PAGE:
Together with the parades, the traditional music and dancing come the nightly verbenas that are myriad open-air parties with stages, rock bands, and DJs that see the swelled populace of Valenica party for about five days straight. Every morning (four in the afternoon, eight A.M. despertà be damned) as I awoke I would hear my roomate Raul: “Prosequito, vamos a fiesta!” The truth has rarely been such a dichotomy of sweet and sour.
There was a special consistency, one I’ve not witnessed before – that of a war zone. The amount of petardos (firecrackers) that were exploded in Valencia that weekend, if piled together as gunpowder, would have ended the Iraq war once and for all time. With my blue-checked scarf and my pack of 100 large firecrackers, Raul told me I had changed into a Valencian. That’s pride. The explosion of firecrackers never, ever stopped – the same at noon as at midnight as at five in the morning, all over the entire city. Here is a city so obsessed with fire and pyrotechnics that a flood fifty years ago being their most deadly disaster is divinely ironic. Not a few hands were blown off during the course of the festival.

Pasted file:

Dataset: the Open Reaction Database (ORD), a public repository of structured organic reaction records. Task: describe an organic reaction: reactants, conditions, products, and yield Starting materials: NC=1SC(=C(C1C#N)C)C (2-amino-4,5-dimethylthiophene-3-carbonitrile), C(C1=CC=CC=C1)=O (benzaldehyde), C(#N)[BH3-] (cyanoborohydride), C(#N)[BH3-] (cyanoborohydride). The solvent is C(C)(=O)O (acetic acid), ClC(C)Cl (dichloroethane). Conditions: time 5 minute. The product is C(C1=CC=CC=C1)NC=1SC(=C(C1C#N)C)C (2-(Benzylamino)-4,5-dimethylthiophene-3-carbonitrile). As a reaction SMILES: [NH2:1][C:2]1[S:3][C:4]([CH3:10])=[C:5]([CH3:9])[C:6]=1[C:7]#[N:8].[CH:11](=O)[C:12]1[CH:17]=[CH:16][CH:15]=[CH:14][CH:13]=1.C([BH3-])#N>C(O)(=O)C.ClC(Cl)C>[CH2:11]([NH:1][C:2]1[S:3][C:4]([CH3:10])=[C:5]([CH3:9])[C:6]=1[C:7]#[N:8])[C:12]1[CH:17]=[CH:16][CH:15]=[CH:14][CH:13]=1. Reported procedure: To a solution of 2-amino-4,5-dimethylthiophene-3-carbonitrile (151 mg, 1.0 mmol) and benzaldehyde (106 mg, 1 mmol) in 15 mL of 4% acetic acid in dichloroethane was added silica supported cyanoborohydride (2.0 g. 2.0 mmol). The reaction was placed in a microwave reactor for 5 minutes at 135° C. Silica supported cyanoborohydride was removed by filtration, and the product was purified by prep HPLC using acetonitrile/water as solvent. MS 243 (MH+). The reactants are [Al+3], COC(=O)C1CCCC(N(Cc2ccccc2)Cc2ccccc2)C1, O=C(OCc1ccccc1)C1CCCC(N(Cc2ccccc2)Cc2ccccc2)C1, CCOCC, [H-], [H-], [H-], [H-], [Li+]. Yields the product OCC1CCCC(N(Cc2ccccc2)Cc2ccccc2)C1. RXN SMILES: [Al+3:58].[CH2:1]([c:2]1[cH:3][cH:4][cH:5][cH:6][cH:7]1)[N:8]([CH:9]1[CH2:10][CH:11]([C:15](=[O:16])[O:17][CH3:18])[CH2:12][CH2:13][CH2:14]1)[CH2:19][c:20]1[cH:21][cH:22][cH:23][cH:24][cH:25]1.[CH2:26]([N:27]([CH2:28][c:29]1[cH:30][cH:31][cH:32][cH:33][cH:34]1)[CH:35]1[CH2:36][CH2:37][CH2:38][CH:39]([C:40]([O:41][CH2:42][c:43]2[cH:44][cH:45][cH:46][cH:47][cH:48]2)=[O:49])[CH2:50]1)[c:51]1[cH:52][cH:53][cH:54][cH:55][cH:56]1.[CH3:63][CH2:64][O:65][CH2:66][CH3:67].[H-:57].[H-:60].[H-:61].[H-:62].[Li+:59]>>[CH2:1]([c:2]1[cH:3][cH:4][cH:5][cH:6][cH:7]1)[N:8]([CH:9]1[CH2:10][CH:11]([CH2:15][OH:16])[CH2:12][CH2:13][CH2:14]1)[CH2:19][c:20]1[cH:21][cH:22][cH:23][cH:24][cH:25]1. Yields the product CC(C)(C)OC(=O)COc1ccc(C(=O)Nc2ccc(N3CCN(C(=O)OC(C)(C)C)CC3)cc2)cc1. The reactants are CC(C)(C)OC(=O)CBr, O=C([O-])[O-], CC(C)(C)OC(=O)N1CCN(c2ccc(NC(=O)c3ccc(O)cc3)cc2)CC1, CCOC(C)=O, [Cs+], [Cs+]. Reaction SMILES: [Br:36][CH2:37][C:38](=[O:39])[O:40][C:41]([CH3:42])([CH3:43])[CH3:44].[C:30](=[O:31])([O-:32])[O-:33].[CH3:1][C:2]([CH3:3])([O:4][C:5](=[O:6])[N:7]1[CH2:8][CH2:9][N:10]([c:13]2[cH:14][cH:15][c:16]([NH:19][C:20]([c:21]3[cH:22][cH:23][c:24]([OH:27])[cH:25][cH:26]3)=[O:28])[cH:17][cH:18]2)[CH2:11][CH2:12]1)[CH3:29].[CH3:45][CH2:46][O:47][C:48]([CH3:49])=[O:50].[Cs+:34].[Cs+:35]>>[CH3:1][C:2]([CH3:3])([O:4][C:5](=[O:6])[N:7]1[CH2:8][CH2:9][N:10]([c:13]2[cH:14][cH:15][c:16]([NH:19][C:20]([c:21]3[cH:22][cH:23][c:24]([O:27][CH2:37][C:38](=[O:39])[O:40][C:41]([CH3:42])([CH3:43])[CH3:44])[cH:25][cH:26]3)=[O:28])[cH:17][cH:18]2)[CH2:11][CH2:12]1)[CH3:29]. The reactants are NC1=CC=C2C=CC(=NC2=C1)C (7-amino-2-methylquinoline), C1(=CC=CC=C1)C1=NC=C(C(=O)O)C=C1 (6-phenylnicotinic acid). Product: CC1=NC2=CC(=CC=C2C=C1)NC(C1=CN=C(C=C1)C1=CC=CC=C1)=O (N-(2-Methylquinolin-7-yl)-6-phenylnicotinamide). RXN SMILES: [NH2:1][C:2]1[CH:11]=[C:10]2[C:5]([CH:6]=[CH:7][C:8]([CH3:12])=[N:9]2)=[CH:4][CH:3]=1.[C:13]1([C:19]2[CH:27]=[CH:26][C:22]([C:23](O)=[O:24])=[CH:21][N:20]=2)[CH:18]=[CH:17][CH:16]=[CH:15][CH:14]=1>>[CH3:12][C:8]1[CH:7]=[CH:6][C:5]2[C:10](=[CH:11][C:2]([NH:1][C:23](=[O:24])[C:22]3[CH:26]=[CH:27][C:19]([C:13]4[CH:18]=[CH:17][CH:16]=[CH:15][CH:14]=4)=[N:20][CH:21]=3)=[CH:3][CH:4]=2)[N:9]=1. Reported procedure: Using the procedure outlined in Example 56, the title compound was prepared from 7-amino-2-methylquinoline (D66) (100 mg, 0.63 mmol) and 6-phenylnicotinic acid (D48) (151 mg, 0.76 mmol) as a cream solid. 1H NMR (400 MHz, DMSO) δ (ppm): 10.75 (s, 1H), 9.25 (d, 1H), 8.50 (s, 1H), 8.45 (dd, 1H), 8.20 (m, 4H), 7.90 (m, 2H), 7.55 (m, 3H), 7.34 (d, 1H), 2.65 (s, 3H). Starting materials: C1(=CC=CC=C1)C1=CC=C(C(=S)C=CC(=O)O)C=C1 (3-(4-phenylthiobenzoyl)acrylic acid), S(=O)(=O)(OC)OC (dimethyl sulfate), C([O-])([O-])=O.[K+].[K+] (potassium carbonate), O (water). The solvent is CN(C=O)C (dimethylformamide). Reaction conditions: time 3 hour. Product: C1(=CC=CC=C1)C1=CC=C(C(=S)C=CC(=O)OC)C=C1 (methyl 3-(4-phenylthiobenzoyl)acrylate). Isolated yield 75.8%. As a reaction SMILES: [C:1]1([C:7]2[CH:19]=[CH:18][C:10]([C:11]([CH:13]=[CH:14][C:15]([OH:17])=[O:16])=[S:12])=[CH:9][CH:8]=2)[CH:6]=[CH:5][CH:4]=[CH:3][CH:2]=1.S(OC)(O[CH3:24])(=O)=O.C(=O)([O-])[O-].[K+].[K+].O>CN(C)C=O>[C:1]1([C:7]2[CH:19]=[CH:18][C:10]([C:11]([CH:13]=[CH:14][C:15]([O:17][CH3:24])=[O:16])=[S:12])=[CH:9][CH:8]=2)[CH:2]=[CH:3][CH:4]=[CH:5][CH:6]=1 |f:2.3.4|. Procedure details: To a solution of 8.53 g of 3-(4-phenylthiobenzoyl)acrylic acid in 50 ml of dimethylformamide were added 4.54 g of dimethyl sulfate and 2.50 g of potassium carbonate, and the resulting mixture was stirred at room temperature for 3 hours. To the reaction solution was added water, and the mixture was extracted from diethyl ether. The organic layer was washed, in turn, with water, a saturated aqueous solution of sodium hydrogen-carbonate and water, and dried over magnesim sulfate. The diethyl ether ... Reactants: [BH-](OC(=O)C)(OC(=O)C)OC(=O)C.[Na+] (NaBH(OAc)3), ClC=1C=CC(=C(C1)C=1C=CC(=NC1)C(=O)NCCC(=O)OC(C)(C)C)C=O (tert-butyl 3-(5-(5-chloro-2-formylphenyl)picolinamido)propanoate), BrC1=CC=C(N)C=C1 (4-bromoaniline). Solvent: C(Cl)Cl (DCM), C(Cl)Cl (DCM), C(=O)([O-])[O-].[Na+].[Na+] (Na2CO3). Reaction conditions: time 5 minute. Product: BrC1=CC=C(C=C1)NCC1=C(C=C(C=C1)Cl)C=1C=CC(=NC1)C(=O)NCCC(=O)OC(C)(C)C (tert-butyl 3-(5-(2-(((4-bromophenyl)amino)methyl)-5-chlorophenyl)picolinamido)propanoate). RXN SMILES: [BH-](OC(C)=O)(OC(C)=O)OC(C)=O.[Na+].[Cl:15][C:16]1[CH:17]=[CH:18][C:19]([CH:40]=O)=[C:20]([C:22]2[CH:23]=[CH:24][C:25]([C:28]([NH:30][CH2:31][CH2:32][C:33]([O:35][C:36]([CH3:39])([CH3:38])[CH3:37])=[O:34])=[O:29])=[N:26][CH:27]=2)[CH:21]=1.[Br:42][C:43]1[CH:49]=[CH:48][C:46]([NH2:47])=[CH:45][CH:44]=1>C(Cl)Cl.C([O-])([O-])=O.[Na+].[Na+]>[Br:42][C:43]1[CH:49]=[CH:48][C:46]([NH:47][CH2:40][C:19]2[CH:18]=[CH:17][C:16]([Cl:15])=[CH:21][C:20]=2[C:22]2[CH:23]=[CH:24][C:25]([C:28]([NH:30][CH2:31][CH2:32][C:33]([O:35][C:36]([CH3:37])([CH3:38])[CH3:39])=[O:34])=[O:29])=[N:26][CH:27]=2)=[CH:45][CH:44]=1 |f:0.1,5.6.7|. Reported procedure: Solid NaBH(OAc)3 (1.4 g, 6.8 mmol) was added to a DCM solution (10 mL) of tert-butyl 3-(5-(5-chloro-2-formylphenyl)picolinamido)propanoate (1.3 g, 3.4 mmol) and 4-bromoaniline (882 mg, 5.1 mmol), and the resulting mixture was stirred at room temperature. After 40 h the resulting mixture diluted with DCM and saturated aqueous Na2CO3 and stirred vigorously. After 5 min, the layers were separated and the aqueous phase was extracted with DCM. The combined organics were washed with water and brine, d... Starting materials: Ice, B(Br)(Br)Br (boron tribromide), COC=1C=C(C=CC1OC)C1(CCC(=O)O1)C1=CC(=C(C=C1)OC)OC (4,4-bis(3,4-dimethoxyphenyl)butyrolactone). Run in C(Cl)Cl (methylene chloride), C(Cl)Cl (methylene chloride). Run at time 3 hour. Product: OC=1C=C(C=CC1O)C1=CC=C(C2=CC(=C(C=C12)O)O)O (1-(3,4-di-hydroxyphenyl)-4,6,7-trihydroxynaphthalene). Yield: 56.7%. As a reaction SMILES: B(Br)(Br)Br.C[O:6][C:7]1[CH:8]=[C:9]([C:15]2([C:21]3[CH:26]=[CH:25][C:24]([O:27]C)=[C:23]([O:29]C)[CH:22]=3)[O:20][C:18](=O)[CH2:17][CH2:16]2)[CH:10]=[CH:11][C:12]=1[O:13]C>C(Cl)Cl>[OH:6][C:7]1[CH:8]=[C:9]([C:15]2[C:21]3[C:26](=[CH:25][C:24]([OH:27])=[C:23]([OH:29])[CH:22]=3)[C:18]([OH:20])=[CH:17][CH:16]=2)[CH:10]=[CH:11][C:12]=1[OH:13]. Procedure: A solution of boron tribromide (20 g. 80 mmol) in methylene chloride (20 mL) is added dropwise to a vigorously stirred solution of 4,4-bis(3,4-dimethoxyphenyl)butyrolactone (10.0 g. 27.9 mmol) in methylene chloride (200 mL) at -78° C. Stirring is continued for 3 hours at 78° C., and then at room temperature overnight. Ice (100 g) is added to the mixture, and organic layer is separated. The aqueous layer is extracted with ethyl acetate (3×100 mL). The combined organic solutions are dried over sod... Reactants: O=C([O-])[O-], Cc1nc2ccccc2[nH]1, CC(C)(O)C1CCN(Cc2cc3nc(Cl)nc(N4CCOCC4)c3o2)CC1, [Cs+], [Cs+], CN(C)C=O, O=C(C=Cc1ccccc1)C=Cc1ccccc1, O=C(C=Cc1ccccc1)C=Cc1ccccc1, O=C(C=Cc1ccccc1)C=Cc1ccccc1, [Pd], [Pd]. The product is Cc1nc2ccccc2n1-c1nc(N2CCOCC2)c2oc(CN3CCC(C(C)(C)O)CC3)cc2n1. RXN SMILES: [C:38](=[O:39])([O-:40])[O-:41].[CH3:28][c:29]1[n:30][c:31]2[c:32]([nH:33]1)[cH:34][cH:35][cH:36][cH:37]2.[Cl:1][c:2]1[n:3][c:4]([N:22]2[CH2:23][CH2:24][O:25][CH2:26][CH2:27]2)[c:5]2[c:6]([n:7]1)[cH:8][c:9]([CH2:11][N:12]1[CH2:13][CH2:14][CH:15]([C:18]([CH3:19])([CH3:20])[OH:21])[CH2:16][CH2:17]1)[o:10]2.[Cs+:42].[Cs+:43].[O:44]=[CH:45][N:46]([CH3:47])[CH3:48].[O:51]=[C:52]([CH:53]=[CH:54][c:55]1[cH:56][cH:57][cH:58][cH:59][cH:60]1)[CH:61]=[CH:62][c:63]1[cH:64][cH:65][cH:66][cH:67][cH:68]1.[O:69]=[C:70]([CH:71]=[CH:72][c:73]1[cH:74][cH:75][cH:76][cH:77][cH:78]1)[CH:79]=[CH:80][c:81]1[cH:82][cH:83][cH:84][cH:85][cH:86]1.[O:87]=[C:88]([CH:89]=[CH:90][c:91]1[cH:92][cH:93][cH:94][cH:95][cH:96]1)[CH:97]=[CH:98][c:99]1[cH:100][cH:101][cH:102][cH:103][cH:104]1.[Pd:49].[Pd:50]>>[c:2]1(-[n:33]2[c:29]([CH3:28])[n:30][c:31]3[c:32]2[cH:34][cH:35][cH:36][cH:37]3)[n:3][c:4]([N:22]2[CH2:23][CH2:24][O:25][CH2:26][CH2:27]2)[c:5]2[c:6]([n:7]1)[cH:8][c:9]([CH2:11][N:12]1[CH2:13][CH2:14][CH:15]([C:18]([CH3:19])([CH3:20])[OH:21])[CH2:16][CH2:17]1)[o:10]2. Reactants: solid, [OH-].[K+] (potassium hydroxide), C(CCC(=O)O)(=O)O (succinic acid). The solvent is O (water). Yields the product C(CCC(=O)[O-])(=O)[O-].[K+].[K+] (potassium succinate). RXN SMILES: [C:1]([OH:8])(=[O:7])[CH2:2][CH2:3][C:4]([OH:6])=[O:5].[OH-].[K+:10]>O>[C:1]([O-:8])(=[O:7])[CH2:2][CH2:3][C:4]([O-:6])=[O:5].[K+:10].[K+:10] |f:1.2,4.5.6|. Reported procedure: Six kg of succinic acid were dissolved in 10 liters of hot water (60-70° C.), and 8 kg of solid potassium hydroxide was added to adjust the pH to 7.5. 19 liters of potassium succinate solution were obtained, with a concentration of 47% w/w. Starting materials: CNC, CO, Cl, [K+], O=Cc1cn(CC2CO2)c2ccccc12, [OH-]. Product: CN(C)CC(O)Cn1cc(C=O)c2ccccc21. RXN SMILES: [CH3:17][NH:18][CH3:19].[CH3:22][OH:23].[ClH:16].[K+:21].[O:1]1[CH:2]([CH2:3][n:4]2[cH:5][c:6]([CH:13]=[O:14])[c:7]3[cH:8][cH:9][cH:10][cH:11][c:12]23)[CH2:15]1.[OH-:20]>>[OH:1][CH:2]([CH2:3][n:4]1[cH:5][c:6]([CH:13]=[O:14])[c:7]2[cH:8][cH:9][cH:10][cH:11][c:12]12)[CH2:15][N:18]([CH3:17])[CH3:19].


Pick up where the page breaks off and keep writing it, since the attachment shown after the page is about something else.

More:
The episodes were to venture to the ciutat vella (old city) and explore the various fineries, falles, and falleras. This was not so hard in the first episode, because it took place on a Thursday and so there was more time for the plot to escalate and the situations of would-be tourists working was a factor. I managed to get in a fair bit of Valencian-ness this day, which began in the center at about one o’clock. Just as I arrived came the sound of the drum and the triple-oboe-like-instrument-attack of traditionally dressed dudes in their Saragüells. They were accompanied by people wearing falle-style heads and most interestingly a giant “costume” of a woman, thrice as tall as I.
Naturally, I followed them, as the woman danced and twirled to the music of the small band and the people with the falle-heads whacked bystanders on the head with their straw brooms. The procession grew as more people followed and we made it finally right next to where mascletà would take place. There was more playing for the thirty minutes leading up to that day’s “musical selection.”
The day continued as I ate paella in my favorite square and drank some delicious orxata (horchata in Spanish) to wash it all down at the legendary Horchateria del Siglo (Horchateria of the Century!).